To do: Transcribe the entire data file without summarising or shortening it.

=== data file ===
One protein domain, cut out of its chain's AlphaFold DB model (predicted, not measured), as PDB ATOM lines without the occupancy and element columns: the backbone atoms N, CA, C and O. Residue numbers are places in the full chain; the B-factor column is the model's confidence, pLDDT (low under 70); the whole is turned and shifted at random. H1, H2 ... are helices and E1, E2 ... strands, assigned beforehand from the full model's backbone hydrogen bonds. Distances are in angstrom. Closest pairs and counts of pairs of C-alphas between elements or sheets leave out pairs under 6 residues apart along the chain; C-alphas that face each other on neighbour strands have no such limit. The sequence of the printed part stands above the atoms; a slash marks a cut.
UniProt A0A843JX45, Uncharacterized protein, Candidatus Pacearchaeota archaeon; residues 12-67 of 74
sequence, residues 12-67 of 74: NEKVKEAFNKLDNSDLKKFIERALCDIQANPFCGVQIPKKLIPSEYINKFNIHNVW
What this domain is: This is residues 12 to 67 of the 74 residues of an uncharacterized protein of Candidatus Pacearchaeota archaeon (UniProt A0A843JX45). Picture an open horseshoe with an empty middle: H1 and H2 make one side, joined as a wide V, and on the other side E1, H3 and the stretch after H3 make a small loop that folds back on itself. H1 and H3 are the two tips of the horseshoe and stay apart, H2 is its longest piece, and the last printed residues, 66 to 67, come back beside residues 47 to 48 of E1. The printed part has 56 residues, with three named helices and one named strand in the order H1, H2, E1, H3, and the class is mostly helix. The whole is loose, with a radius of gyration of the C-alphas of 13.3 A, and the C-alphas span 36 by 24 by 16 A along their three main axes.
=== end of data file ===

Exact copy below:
One protein domain, cut out of its chain's AlphaFold DB model (predicted, not measured), as PDB ATOM lines without the occupancy and element columns: the backbone atoms N, CA, C and O. Residue numbers are places in the full chain; the B-factor column is the model's confidence, pLDDT (low under 70); the whole is turned and shifted at random. H1, H2 ... are helices and E1, E2 ... strands, assigned beforehand from the full model's backbone hydrogen bonds. Distances are in angstrom. Closest pairs and counts of pairs of C-alphas between elements or sheets leave out pairs under 6 residues apart along the chain; C-alphas that face each other on neighbour strands have no such limit. The sequence of the printed part stands above the atoms; a slash marks a cut.
UniProt A0A843JX45, Uncharacterized protein, Candidatus Pacearchaeota archaeon; residues 12-67 of 74
sequence, residues 12-67 of 74: NEKVKEAFNKLDNSDLKKFIERALCDIQANPFCGVQIPKKLIPSEYINKFNIHNVW
What this domain is: This is residues 12 to 67 of the 74 residues of an uncharacterized protein of Candidatus Pacearchaeota archaeon (UniProt A0A843JX45). Picture an open horseshoe with an empty middle: H1 and H2 make one side, joined as a wide V, and on the other side E1, H3 and the stretch after H3 make a small loop that folds back on itself. H1 and H3 are the two tips of the horseshoe and stay apart, H2 is its longest piece, and the last printed residues, 66 to 67, come back beside residues 47 to 48 of E1. The printed part has 56 residues, with three named helices and one named strand in the order H1, H2, E1, H3, and the class is mostly helix. The whole is loose, with a radius of gyration of the C-alphas of 13.3 A, and the C-alphas span 36 by 24 by 16 A along their three main axes.